We might be ready to leave smart speakers behind. Don’t believe me? Look at this week’s introduction of the Sonos Era 100 and Era 300 speakers. Sonos is all in on spatial audio for the future of its audio lineup but curiously seems to have de-emphasized the speakers’ ability to connect you to voice assistants like Amazon Alexa, even removing access to some services its older products supported.
The heated competition over who could deliver the de facto voice assistant experience, packaged up in affordable soft-touch fabrics and customizable finishes, seemed like it could be the next big product category in tech. But a pandemic, difficulty in releasing new voice assistant breakthroughs, and the realization that some things are better left for an interface you can see have slowed smart speaker releases from a steady stream to a trickle. The best of “audio equipment you can talk to” could very well be behind us.
A New Era
The Era 300 and Era 100 ship without access to Google Assistant, which is unusual, considering a big part of the earlier Sonos One pitch offered access to Alexa and Google Assistant on the same device. Complicating things is Sonos’ tricky relationship with the search giant. It sued Google for patent infringement in 2020 over its multiroom audio features and won in a ruling delivered by the International Trace Commission. In response to the victory (though not officially), Google sued Sonos over the company’s then-new voice controls, claiming it violated Google’s patents.
Sonos has denied removing Google Assistant from the Era speakers is part of its ongoing legal battle with the voice assistant’s creator. Still, it is perhaps a sign that for the average person in the market for a connected speaker, having voice assistant representation is less critical than it once was.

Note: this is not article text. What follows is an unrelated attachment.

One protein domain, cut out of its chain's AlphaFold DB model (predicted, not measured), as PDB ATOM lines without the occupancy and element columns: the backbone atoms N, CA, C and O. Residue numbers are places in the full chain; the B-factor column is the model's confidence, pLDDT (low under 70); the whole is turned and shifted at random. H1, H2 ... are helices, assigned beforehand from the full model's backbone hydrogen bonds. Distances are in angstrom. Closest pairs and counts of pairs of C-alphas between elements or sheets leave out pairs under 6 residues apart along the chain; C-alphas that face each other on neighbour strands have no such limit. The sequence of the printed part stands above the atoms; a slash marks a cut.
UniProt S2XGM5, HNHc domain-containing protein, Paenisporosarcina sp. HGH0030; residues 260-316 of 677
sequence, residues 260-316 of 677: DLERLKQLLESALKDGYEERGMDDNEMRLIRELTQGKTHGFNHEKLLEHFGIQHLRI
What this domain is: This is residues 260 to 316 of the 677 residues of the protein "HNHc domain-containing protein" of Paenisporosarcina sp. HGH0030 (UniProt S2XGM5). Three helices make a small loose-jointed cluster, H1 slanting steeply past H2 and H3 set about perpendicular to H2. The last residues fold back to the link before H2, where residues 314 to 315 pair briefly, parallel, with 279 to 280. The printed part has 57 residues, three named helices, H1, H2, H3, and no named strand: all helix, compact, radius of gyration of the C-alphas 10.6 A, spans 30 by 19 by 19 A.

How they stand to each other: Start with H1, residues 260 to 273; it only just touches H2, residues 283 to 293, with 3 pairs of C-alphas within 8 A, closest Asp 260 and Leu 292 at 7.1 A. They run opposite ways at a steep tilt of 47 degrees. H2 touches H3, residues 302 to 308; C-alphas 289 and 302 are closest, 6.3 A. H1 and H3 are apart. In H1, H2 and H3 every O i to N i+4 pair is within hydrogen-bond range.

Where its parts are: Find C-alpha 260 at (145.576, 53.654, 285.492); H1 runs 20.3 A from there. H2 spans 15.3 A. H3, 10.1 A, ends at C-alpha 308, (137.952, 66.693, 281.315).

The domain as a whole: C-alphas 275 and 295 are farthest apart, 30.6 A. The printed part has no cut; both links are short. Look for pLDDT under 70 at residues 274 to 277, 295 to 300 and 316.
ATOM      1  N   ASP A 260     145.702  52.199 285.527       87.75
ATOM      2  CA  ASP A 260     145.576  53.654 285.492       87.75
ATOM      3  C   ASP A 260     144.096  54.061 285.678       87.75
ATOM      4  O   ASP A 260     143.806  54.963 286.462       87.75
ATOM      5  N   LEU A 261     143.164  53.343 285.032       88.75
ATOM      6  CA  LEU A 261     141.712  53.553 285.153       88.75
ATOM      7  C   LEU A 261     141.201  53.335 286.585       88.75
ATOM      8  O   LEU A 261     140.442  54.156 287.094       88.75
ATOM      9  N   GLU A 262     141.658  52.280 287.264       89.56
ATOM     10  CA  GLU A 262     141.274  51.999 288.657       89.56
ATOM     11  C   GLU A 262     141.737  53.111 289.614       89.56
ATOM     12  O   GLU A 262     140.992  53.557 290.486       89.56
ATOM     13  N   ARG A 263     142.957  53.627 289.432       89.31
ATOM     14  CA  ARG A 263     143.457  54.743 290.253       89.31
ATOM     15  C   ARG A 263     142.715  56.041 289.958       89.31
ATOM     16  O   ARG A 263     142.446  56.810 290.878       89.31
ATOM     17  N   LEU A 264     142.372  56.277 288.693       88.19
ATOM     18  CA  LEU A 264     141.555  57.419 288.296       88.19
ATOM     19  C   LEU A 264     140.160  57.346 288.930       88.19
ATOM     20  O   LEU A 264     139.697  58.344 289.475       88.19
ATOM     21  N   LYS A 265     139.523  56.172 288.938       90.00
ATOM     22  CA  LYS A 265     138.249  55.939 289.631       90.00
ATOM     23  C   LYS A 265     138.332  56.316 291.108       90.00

The general tact of the companies pushing the smart speaker category could be to blame. It’s been three years since Google introduced the Nest Audio speaker, and no new Google Assistant functionality appears to be on the horizon (though Google I/O is right around the corner starting on May 10). Amazon’s offered more regular updates to its Echo smart speakers, but nothing as groundbreaking as earlier versions.
To be fair, Google seems preoccupied with responding to the growing interest in generative AI and chatbots. And as of last year, Amazon considered cutting its historically unprofitable Alexa division to shore up the company during the recession. But it’s surprising things are plateauing, considering how critical smart speakers seemed to these companies’ strategies.
A larger issue that Amazon and Google’s popular Echo Show and Nest Hub smart displays have identified is despite the ambitious goal of “ambient computing,” some things are better handled by a screen or buttons. Not everyone wants to shout for what they want throughout the day.
You could point to Apple as the sole outlier, considering it recently started making its larger HomePod again, but to do that, you’d have to ignore the years Siri has lain dormant, with only the occasional change in interface or functionality, since Apple started the voice assistant craze on the iPhone 4S.
Peak Smart Speaker
There’s a term used in the television industry that might accurately describe the state of smart speakers and the other recent booms and busts of the tech industry: Peak TV. The term was coined to describe the rapidly approaching saturation point in television exacerbated by the popularity of streaming. Money was being burned on more and more niche shows on different streaming services but not necessarily finding new subscribers to match the pace of spending. Sure, there was a show for everyone, but it couldn’t last. The past few years of cancellations and general contraction were the natural response, and it doesn’t seem to be stopping anytime soon.
Smart speakers and the voice assistants that run on them were similarly popular. But either because of oversaturation or the fact that figuring out new uses for a smart speaker takes more time than figuring out smartphone features, “Peak Smart Speaker” could be over without us even realizing it. Will anyone even miss it? I asked tech’s new darling, ChatGPT, and got this:
In general, whether or not someone will miss smart speakers likely depends on their personal experience and preferences. Some people may have come to rely on the convenience and functionality that smart speakers provide, while others may feel that they can live without them. Ultimately, the future of smart speakers will likely depend on their ability to address privacy concerns and provide a valuable experience to their users.